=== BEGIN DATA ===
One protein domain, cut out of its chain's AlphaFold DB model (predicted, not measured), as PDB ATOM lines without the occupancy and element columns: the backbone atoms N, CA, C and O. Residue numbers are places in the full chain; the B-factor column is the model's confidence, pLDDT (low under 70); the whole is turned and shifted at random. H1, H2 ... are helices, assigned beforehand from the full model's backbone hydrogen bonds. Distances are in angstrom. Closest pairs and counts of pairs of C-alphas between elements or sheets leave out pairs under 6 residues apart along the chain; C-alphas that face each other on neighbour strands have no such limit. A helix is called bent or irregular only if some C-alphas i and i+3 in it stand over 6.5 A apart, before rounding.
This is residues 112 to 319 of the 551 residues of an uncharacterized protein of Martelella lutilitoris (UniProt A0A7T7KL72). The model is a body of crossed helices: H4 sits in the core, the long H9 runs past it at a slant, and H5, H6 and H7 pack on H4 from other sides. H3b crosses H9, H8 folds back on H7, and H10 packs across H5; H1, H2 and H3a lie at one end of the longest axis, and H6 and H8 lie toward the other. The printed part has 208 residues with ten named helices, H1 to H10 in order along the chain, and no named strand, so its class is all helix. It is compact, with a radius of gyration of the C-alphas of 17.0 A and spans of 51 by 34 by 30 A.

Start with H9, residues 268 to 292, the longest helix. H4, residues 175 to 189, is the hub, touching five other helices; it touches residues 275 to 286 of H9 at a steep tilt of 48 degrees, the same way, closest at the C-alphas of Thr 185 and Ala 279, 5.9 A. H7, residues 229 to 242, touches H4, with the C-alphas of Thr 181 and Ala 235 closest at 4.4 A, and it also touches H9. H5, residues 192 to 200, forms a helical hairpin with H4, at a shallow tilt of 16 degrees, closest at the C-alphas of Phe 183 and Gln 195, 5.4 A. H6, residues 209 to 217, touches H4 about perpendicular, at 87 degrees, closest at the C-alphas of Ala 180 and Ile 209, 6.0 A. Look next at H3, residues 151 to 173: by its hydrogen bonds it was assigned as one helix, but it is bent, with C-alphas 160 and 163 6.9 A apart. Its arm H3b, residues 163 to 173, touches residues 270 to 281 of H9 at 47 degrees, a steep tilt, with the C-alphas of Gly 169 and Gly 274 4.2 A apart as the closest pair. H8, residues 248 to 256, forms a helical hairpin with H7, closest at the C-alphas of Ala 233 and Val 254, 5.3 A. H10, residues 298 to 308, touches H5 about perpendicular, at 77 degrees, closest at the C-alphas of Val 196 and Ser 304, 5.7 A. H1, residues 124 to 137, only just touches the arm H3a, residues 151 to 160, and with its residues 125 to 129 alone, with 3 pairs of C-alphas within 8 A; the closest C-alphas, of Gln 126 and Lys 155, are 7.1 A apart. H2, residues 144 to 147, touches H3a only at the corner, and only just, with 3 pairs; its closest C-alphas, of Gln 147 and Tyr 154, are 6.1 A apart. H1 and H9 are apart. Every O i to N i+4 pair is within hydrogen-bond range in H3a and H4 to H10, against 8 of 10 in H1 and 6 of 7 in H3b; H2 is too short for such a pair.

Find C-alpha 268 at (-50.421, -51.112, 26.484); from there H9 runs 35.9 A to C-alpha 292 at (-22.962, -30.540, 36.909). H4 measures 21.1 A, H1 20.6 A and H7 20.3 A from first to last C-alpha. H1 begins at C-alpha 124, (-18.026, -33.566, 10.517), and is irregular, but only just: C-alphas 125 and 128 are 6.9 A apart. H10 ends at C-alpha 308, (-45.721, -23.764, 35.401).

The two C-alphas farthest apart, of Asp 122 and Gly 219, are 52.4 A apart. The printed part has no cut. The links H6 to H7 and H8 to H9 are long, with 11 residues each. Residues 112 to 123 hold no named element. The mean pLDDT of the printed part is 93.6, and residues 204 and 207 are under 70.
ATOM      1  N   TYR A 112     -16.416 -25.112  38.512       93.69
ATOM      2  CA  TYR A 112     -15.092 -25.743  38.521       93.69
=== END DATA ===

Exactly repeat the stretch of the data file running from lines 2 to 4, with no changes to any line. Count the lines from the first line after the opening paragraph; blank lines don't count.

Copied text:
Start with H9, residues 268 to 292, the longest helix. H4, residues 175 to 189, is the hub, touching five other helices; it touches residues 275 to 286 of H9 at a steep tilt of 48 degrees, the same way, closest at the C-alphas of Thr 185 and Ala 279, 5.9 A. H7, residues 229 to 242, touches H4, with the C-alphas of Thr 181 and Ala 235 closest at 4.4 A, and it also touches H9. H5, residues 192 to 200, forms a helical hairpin with H4, at a shallow tilt of 16 degrees, closest at the C-alphas of Phe 183 and Gln 195, 5.4 A. H6, residues 209 to 217, touches H4 about perpendicular, at 87 degrees, closest at the C-alphas of Ala 180 and Ile 209, 6.0 A. Look next at H3, residues 151 to 173: by its hydrogen bonds it was assigned as one helix, but it is bent, with C-alphas 160 and 163 6.9 A apart. Its arm H3b, residues 163 to 173, touches residues 270 to 281 of H9 at 47 degrees, a steep tilt, with the C-alphas of Gly 169 and Gly 274 4.2 A apart as the closest pair. H8, residues 248 to 256, forms a helical hairpin with H7, closest at the C-alphas of Ala 233 and Val 254, 5.3 A. H10, residues 298 to 308, touches H5 about perpendicular, at 77 degrees, closest at the C-alphas of Val 196 and Ser 304, 5.7 A. H1, residues 124 to 137, only just touches the arm H3a, residues 151 to 160, and with its residues 125 to 129 alone, with 3 pairs of C-alphas within 8 A; the closest C-alphas, of Gln 126 and Lys 155, are 7.1 A apart. H2, residues 144 to 147, touches H3a only at the corner, and only just, with 3 pairs; its closest C-alphas, of Gln 147 and Tyr 154, are 6.1 A apart. H1 and H9 are apart. Every O i to N i+4 pair is within hydrogen-bond range in H3a and H4 to H10, against 8 of 10 in H1 and 6 of 7 in H3b; H2 is too short for such a pair.

Find C-alpha 268 at (-50.421, -51.112, 26.484); from there H9 runs 35.9 A to C-alpha 292 at (-22.962, -30.540, 36.909). H4 measures 21.1 A, H1 20.6 A and H7 20.3 A from first to last C-alpha. H1 begins at C-alpha 124, (-18.026, -33.566, 10.517), and is irregular, but only just: C-alphas 125 and 128 are 6.9 A apart. H10 ends at C-alpha 308, (-45.721, -23.764, 35.401).

The two C-alphas farthest apart, of Asp 122 and Gly 219, are 52.4 A apart. The printed part has no cut. The links H6 to H7 and H8 to H9 are long, with 11 residues each. Residues 112 to 123 hold no named element. The mean pLDDT of the printed part is 93.6, and residues 204 and 207 are under 70.